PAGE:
‘Plot to kidnap’ French man in right to die battle

Doctors have asked for a quadriplegic Frenchman who is at the centre of a bitter dispute over his right to die, to be given protection after threats were made to kidnap him.

'Plot to kidnap' French man in right to die battle
Vincent Lambert is in the middle of a tortuous legal battle over the right to die. Photo: AFP

The parents of a quadriplegic Frenchman who are fighting to prevent him from being taken off life support have asked for him to be protected after threats were made to kidnap him from his hospital bed.

The family of Vincent Lambert — who was left a quadriplegic with severe brain damage after a 2008 road accident — are bitterly divided over whether to stop the intravenous feeding keeping him alive.

The tortuous legal battle over the life or death of a severely brain-damaged Frenchman took a surprising turn on Thursday as doctors refrained from taking a decision on his fate, citing security fears.

Doctors instead suspended the decision, the latest step in a marathon legal battle that has gone all the way to the European rights court and ignited a heated debate over euthanasia in France.

In a statement the hospital said “the conditions of calm and security necessary to continue this procedure are not in place, neither for Vincent Lambert nor his medical team”.

Following that decision Lambert's father Pierre said doctors at the her son's hospital had told them of a plan to kidnap his son if he was taken off artificial feeding.

The father declined to go into detail but the threats appear to have been made in a blog circulating online by pro-life activists who called for Lambert or members of his medical team to be kidnapped.

Doctors asked French prosecutors “to place Vincent under general protection and designate a guardian who could legally represent him,” said Lambert's nephew Francois.

“During the meeting, the … doctors indicated that the decision to stop treatment could not be taken medically due to the threats and pressures they are under that prevent them from working peacefully,” he said.

Francois, who is among those in favour of allowing Lambert to die, said the lack of a decision showed “that intimidation works, that threats work.”

Sobbing wife 'confused'

The case has pitted Lambert's wife Rachel and six of his siblings — who insist the 38-year-old former psychiatric nurse would never have wanted to be kept alive artificially — against his devout Catholic parents in a bitter legal tug-of-war.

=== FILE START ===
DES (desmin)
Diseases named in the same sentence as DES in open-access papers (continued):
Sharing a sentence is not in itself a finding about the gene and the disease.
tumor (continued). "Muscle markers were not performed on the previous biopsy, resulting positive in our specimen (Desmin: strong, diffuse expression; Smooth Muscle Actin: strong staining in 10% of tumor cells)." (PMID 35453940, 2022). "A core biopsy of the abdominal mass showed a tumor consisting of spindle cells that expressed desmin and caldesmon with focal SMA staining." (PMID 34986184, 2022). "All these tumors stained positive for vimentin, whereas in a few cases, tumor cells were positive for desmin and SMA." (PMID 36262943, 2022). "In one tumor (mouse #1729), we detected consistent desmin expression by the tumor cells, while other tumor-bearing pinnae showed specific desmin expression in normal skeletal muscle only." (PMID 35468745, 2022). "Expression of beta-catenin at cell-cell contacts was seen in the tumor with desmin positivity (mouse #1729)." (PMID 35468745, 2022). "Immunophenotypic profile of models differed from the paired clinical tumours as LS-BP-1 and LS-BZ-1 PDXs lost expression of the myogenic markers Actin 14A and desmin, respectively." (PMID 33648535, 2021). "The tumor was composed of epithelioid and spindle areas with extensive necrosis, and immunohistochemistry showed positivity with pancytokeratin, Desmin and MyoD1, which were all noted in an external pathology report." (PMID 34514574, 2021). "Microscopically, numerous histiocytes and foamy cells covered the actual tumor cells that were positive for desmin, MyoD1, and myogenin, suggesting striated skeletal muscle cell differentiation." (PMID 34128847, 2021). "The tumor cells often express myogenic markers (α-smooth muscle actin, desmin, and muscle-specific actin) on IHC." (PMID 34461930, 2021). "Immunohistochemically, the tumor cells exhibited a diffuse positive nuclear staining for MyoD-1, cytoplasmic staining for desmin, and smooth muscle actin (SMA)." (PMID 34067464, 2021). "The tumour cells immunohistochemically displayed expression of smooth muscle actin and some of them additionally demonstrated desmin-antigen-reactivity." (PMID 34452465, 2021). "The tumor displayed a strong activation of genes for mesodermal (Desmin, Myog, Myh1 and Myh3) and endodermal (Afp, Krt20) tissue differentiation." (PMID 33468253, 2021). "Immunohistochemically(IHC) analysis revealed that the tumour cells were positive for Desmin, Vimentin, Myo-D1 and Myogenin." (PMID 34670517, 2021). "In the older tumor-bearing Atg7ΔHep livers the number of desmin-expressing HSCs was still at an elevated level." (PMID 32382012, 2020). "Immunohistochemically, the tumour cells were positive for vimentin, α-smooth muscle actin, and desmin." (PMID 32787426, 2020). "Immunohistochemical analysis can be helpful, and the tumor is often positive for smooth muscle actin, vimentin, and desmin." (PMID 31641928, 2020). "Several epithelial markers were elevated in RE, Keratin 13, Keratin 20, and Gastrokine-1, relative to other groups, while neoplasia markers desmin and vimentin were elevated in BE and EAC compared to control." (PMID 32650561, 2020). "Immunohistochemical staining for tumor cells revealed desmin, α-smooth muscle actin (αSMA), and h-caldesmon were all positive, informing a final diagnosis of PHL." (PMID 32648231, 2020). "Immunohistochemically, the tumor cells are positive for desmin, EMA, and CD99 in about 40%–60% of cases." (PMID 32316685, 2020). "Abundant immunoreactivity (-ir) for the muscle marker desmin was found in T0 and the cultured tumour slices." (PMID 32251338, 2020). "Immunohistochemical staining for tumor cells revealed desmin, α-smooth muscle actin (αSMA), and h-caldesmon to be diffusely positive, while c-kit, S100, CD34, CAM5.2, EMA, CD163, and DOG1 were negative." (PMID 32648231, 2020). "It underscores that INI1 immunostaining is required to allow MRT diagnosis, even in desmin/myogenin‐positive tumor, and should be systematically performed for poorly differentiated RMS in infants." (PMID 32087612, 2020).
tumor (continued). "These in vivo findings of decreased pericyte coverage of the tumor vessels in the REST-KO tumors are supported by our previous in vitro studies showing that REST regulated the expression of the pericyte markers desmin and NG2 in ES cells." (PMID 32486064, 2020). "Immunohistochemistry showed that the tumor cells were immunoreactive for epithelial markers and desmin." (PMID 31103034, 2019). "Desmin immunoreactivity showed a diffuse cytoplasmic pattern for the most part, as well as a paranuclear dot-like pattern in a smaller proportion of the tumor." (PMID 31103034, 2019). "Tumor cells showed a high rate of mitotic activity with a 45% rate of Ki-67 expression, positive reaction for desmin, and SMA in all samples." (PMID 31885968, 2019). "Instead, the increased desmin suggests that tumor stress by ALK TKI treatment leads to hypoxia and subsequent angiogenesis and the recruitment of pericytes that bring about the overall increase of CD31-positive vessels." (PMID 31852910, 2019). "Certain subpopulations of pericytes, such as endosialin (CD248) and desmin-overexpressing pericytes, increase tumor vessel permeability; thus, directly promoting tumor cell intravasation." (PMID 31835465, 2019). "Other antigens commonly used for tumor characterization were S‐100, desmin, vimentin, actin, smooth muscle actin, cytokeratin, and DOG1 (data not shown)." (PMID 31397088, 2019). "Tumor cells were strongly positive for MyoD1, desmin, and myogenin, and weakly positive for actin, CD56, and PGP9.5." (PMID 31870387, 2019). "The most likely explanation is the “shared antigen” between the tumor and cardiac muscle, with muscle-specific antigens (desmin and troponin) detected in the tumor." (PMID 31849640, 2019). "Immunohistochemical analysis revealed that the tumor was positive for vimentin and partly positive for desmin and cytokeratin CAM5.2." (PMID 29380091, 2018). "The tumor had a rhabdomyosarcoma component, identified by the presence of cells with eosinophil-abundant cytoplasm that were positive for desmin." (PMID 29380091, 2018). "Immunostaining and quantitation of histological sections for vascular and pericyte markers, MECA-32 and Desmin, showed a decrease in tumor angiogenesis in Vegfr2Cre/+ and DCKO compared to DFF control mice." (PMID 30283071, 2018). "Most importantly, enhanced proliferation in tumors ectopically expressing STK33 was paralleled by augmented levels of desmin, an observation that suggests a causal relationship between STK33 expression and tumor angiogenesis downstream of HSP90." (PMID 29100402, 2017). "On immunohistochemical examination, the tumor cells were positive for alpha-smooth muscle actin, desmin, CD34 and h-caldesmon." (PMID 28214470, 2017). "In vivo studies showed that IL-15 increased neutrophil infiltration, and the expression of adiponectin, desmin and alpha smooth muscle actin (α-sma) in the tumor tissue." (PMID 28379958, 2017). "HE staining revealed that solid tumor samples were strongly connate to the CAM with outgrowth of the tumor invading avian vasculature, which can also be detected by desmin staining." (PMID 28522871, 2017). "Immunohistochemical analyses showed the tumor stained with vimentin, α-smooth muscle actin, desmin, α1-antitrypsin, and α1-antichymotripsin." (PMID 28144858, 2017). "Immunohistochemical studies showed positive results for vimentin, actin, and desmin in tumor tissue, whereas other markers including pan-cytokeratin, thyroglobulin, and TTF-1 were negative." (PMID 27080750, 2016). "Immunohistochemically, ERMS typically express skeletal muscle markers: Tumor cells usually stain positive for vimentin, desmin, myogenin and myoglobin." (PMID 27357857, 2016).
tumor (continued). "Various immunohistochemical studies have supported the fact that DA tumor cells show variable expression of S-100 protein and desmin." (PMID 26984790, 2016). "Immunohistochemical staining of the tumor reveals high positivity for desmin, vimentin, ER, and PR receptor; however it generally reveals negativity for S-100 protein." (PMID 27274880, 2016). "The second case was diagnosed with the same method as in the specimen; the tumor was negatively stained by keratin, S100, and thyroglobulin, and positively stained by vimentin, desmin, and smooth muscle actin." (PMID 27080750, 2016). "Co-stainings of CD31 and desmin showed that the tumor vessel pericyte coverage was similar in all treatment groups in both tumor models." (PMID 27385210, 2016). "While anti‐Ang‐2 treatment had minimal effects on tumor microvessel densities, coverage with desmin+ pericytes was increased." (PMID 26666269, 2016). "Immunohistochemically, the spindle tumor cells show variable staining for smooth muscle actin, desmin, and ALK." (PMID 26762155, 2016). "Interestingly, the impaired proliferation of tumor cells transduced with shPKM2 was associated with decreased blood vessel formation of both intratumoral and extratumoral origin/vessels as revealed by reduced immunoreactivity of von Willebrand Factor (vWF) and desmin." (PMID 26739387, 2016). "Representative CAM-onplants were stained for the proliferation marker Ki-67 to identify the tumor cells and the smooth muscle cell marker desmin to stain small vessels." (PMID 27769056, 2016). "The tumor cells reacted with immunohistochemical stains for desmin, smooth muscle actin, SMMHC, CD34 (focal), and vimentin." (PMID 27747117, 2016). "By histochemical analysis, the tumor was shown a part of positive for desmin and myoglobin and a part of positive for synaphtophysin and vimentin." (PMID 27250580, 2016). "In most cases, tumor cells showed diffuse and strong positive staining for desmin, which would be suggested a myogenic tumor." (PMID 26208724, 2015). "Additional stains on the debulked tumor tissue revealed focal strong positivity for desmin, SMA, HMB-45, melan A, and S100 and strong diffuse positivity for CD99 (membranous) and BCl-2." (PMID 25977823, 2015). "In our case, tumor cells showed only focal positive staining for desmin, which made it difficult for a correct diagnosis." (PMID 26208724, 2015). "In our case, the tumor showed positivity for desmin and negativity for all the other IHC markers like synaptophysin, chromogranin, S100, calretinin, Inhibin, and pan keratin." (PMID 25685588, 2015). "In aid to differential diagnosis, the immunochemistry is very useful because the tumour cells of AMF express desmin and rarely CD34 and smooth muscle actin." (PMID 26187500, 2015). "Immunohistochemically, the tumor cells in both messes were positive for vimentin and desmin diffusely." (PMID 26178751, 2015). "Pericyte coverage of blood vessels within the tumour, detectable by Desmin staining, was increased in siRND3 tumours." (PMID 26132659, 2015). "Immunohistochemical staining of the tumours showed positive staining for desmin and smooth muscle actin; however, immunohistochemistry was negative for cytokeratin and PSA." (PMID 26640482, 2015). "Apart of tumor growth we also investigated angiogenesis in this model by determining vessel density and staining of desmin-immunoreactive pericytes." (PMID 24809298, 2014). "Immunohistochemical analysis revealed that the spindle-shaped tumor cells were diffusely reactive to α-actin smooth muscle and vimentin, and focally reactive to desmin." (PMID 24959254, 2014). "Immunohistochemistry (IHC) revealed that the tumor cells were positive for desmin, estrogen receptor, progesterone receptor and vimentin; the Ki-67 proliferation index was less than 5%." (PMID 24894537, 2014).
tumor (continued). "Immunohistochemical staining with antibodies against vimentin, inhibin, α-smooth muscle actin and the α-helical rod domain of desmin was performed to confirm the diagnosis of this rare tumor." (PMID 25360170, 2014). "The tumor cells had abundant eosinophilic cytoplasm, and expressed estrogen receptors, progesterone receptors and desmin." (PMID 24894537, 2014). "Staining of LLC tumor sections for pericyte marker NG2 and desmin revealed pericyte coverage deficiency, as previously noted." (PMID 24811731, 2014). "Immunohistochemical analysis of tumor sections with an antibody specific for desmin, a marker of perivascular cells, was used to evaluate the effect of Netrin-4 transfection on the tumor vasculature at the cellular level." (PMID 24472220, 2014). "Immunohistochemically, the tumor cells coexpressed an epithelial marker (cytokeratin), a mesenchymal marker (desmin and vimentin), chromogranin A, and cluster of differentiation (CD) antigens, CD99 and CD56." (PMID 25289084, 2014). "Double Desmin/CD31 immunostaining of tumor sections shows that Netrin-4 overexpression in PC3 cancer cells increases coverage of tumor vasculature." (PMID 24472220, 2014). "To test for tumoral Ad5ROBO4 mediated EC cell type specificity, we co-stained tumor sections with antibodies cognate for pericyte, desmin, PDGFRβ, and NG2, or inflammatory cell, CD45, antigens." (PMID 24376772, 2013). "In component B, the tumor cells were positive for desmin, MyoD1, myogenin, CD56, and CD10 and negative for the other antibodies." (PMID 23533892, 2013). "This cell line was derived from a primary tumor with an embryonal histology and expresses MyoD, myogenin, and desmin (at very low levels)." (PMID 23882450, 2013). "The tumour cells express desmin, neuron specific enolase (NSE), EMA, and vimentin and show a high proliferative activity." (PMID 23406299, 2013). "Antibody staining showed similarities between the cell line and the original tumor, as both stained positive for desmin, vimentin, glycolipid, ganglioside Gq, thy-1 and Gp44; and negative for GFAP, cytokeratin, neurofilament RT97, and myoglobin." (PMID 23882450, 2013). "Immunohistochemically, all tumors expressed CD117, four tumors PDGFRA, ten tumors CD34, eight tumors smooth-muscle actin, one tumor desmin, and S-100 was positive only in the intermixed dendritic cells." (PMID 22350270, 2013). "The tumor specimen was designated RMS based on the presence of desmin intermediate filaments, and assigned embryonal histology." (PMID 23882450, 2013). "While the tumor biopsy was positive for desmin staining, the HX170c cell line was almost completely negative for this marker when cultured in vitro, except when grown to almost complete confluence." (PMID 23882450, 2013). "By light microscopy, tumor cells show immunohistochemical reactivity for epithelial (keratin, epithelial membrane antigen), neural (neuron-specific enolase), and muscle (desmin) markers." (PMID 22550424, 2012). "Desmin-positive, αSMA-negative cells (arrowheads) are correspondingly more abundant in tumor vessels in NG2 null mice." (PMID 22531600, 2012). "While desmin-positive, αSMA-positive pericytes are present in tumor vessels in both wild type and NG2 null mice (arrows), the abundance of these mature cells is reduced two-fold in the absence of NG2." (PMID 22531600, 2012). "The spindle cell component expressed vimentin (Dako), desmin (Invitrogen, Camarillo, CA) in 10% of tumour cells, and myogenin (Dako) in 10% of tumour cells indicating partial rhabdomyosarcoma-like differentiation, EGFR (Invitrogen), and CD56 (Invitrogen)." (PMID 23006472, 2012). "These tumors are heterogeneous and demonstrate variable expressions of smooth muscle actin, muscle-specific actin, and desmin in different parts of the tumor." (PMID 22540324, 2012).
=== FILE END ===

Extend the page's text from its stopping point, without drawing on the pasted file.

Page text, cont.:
Rachel said she was “shocked” by the decision.

“I am totally confused. The European court and the State Council gave their rulings and I was hoping for an end to this judicial process,” said his sobbing wife.

Vincent's patient's mother Viviane — who believes her son would improve with better care — said she was “relieved.”

“It means they recognize that he is alive because they want to protect him,” she said.

The hospital said however that an evaluation of Lambert showed his condition was unchanged since he was examined by court-appointed experts in 2014 who ruled he was in an irreversible vegetative state.

The Strasbourg-based European Court of Human Rights in June ruled Lambert should be allowed to die, in a blow to his parents and two other siblings who had launched a desperate attempt to stop doctors from cutting the intravenous food and water keeping him alive.

Doctors launched a new consultation process after the rights court's decision, this time including his parents.

Lambert's medical team had in January 2014 taken the initial decision to stop keeping him alive in line with a passive euthanasia law in France.

But this decision was taken without consulting his parents, who then won a court application to stop the plan, calling it “akin to torture”.

In an appeal, the French supreme administrative court, known as the State Council, ordered three doctors to draw up a report on Lambert's condition and in June 2014 ruled that withdrawing care from a person with no hope of recovery was lawful.

Lambert's parents then took the case to Europe's rights court which ruled the State Council decision was “the object of a thorough investigation where all points of view were expressed and all aspects weighed long and hard”.

Lambert's case ignited a fierce debate around euthanasia in France where it remains illegal despite recent efforts to ease legislation dealing with the terminally ill — a campaign promise by President Francois Hollande.

In March, lawmakers voted overwhelmingly in favour of a law allowing medics to place terminally ill patients in a deep sleep until they die.

Member comments

Log in here to leave a comment.
Become a Member to leave a comment.